New Version Released (0.4)New Features:
|Actions in a colored Kripke Structure|
|Global Model Check|
|Synchronization Skeletons Editor|
- Action Synchronization: You can now synchronize transition shared between multiple processes using action names. You can choose whether to use synchronization by process indices, by action names, or both when repairing the structure. Actions are supported by all the other features (abstractions, transforming to synchronization skeletons, etc ...).
- Global Model Checking: Eshmun can check whether any user-provided CTL formula holds at state. States that satisfy the formula will be shaded in grey, other states will be displayed as usual. This process is similar to model checking the structure many times, each time using one of the states as a start state.
- Unsat Core: If the structure is unrepairable, you can use a minimal unsat core to determine a small subset of states and transitions that are causing the structure to be unrepairable. At least one start state will be part of this set. Eshmun will communicate with the Unsat core solver and highlight the subset graphically. This feature requires you to get MUSer2. When using this feature Eshmun will look for MUSer2 in the same directory, if it fails to find it, it will prompt a dialog box asking for its location. You can get MUSer2 from http://logos.ucd.ie/web/doku.php?id=muser .
- Synchronization Skeletons Editor: Eshmun's Synchronization Skeletons editor is now enhanced, it is easier to input/modify the guards, as well as add additional states and transitions to the skeletons. The guards can refer to action names.
- Scripting: Eshmun provides a built in small scripting language for creating structures quickly. You can use the scripting language to quickly replicate an existing structure, modify existing ones, or create them from scratch. The scripting language contains loops and conditionals that can be used to determine which pairs of processes to create. It also contains constructs to import/load structures from Eshmun. The scripts can be written in a file or directly into a REPL Terminal inside Eshmun.
- Refinements: Repair of big or complicated structures is often an iterative process, that includes modifying the structure and specifications, iteratively repairing the structure against different specifications, and using other helpful features of Eshmun (transforming to skeletons, abstractions, etc..). Eshmun supports recording these different steps to track the different stages of repair. The resulting sequences of steps (a refinement) can be saved, loaded, and modified.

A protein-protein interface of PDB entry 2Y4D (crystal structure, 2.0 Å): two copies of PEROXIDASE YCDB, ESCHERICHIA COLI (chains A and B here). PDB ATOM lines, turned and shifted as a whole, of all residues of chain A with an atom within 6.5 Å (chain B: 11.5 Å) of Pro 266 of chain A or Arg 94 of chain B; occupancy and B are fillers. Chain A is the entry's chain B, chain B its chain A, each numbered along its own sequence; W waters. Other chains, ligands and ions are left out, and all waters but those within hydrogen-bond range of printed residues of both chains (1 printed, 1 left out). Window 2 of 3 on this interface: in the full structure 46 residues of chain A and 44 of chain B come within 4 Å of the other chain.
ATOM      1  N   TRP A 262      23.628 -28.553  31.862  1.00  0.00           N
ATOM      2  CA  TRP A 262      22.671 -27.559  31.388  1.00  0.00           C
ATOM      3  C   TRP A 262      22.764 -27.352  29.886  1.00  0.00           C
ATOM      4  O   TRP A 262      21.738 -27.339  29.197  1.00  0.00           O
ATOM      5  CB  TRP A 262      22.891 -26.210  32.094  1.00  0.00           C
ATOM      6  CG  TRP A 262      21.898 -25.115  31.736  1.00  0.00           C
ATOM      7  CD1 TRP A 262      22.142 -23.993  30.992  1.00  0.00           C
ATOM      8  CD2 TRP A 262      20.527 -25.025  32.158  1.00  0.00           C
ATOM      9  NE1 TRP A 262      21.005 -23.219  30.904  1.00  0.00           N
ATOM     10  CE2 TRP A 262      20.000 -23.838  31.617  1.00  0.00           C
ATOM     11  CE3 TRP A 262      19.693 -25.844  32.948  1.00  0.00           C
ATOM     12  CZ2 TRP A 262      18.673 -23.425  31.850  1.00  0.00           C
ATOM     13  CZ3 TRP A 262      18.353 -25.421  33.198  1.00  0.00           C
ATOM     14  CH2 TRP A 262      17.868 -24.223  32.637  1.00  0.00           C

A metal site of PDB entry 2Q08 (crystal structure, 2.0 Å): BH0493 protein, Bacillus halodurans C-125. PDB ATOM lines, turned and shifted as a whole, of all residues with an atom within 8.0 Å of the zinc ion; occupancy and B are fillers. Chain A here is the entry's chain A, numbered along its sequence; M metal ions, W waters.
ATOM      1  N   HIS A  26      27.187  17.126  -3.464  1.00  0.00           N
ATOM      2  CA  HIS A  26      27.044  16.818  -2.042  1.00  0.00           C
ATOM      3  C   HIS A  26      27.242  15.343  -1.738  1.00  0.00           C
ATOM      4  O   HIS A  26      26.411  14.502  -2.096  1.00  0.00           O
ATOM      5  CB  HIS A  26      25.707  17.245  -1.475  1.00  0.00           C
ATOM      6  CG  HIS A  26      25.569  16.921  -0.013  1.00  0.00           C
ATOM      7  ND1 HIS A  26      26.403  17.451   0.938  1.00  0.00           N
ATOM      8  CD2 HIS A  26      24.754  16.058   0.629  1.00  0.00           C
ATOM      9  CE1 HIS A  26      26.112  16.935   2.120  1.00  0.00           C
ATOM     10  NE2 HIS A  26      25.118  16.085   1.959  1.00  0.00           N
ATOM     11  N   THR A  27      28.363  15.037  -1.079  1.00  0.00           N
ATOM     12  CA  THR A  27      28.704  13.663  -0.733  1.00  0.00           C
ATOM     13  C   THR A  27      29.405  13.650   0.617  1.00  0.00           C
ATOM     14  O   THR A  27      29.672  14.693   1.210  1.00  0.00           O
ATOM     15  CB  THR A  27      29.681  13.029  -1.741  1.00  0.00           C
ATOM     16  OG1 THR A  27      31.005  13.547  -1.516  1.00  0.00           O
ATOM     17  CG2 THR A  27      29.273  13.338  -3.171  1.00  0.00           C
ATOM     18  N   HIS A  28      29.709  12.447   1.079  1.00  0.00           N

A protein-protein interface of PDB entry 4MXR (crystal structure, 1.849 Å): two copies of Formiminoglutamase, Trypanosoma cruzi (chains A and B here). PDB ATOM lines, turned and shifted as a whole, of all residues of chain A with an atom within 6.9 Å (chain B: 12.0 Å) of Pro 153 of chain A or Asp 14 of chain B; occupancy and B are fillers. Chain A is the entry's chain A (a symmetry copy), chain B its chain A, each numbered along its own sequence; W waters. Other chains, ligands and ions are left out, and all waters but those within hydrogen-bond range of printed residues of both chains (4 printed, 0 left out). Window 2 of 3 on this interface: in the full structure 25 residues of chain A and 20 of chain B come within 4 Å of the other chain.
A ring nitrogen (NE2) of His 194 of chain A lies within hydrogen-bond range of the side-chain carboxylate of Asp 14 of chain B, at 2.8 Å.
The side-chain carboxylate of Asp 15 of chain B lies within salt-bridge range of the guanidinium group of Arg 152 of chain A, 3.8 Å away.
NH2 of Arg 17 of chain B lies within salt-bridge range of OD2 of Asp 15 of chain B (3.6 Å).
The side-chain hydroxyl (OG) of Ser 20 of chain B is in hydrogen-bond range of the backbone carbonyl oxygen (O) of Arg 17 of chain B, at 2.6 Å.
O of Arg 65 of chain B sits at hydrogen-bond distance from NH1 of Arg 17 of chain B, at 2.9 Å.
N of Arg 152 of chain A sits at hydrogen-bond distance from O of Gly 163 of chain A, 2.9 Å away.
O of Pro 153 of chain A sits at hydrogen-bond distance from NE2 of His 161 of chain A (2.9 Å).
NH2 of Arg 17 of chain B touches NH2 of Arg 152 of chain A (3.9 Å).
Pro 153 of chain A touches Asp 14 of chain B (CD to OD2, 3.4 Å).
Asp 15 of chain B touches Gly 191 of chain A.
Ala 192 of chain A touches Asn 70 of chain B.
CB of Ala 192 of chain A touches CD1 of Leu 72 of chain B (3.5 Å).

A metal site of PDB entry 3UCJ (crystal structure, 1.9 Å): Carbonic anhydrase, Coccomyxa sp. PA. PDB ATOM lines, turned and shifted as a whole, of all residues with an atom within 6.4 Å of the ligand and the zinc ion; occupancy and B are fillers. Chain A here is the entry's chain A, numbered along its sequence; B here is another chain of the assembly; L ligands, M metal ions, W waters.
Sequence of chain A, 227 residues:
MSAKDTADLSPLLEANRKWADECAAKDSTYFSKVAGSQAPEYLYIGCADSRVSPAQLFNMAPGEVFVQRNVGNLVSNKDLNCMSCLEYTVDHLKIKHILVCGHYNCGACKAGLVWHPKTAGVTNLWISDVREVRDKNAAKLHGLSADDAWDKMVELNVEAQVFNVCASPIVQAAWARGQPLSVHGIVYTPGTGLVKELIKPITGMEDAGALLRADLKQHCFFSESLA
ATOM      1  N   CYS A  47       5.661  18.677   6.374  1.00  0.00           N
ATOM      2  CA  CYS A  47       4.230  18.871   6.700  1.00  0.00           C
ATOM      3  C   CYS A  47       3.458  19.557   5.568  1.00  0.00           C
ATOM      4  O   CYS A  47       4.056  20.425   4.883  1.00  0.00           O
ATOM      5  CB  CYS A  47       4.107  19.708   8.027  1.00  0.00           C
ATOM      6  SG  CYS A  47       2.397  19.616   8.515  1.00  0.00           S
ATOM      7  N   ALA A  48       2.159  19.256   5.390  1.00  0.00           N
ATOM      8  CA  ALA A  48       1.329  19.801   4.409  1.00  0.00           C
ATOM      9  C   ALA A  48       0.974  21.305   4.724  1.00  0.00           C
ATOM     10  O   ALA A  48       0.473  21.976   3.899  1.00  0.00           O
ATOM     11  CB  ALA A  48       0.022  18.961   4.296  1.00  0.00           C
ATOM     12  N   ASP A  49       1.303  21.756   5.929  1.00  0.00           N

- Visual Aids: Additional visual aids have been added to Eshmun. This facilitates navigating and understanding big structures. These aids include custom coloring of actions, labels, and transitions based on the process they belong to or the action name they synchronize by, determining which process to show and which hide, as well as displaying different statistics about the size of the structures, repairs, and internal SAT formulae.
User Help: Please refer to the user manual inside Eshmun (in the help menu) for a detailed user manual. The manual covers all the existing features, and provides helpful tips on how to use Eshmun in general.
- Saved structures from older versions may not work. Depending on what features are used in these saved structures, the new version may fail to open them. This issue can be solved by using an older version of Eshmun to export these structures into text format, then importing the text format into the new version of Eshmun. The imported structures will be automatically "upgraded", and can be dealt with as if structures produced by the new version.
- The new version of the tool (version 0.4) can be downloaded here. It is a runnable jar file, it is recommended to use Java 8, but java 7 is also supported. Please notice that the tool is still under development and is not a final-release.
If a bug was encountered, please submit a bug report to the following email email@example.com, please attach with it a saved copy of the structure causing the bug, or details on how to reproduce the bug on our machines to study it. Your feedback is highly appreciated and will help us deliver a better tool.